While the concentration of the workers should be focused to work for the citizens, a lot of time, money and much valuable effort goes towards maintenance of records and manual registers for recognizing places of impact and about places which should be more focused upon. Rural Health Management Information System focuses on prevention of such wastage by timely and efficient uploading of data on a centralized server. This direct uploading into various types of folders leads to better data handling and evaluation; and better scheduling. Also, the workers can access their performance. The web and mobile application covers 7.2 lakh people in Kerala.
3. ‘Take Poo To The Loo’ India: While 594 million people of India which is roughly half of the country’s population do not ‘Take poo to the loo’, the other half of the country does not even care about it. India hosts the highest number of stunted people. Many such problems have arisen in the country as we have turned a blind eye towards the problem. The campaign aims to motivate people to pick mobile and social media and create a buzz that poo not in the loo is not acceptable. Also as making noise is not enough; the part where we can take action is by taking pledge given on the app. Also, on finding poo not in its designated place, one can go on the GPS option of the app and apply a poo sign on the particular spot, motivating the municipality to take action against open defecation and cleansing.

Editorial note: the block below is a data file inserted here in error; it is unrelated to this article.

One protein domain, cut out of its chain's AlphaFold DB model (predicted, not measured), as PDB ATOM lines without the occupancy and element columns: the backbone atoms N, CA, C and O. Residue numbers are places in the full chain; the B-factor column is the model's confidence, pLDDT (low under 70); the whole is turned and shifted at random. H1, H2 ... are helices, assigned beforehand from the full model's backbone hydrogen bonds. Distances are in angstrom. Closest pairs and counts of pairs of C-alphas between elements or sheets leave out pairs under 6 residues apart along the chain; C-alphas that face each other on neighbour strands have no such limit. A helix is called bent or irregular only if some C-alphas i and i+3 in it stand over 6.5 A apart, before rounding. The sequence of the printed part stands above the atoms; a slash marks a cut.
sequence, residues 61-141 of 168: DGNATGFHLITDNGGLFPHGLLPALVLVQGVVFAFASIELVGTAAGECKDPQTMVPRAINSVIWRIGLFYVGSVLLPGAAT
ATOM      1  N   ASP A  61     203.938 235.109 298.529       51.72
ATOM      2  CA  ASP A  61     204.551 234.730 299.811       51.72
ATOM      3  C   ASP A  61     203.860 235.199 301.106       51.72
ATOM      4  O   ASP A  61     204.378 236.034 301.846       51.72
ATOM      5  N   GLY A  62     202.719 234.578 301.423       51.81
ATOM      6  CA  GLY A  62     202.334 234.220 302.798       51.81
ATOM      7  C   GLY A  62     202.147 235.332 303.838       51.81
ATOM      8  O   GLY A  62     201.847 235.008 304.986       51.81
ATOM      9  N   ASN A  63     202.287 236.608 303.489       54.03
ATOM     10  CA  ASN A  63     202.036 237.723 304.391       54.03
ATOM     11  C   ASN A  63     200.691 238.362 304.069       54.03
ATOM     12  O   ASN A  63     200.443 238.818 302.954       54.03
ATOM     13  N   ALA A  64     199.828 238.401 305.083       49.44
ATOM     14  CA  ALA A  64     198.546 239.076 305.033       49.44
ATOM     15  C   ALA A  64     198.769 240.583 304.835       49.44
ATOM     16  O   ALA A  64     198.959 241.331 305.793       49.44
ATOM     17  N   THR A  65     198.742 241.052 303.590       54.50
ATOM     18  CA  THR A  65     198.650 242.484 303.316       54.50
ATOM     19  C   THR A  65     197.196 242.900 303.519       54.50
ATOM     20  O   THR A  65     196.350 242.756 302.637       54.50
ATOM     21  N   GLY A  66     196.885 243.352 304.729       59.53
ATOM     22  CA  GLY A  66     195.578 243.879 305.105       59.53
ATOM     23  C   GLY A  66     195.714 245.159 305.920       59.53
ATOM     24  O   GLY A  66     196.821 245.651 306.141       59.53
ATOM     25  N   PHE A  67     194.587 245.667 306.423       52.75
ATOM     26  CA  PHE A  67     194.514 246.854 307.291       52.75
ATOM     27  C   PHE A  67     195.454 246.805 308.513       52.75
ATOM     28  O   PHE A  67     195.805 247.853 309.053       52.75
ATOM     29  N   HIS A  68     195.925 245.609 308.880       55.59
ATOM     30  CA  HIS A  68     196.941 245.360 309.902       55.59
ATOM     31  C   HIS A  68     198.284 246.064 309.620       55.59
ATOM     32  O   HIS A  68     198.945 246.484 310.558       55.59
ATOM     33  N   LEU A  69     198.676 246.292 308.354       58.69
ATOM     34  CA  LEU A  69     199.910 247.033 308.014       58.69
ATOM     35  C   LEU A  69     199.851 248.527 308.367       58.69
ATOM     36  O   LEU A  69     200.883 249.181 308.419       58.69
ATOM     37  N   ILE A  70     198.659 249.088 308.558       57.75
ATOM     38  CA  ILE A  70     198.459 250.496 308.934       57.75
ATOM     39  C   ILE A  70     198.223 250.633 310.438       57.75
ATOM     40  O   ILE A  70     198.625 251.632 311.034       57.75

With already growing affiliations to the campaign hosted by UNICEF, the app is also taking steps to now post locations of loo in various localities.
4. Logistimo: Managing public-health supply chains using mobile phones, India: In a lot of places in India, the health care is marred by general inventory and workhouse related problem of drugs, supplies and vaccinations like stock-outs expiry of stocks etc. leading to poor quality of service. Logistimo aims to provide all kinds on information related to levels of stocks of various types on cloud storage servers. The data also tells the level of stocks at various places, the places which need to be replenished, and the new drugs available; and thus helps in the optimal decision making. It also enhances pharmacist’s and manager’s control over people working for them and to increase capacity wherever required.
After implication of this app, availability of the drugs and medicines has increased drastically as is suggested by the data. With the optimization of the entire data, accurate actions are being taken towards arising problems.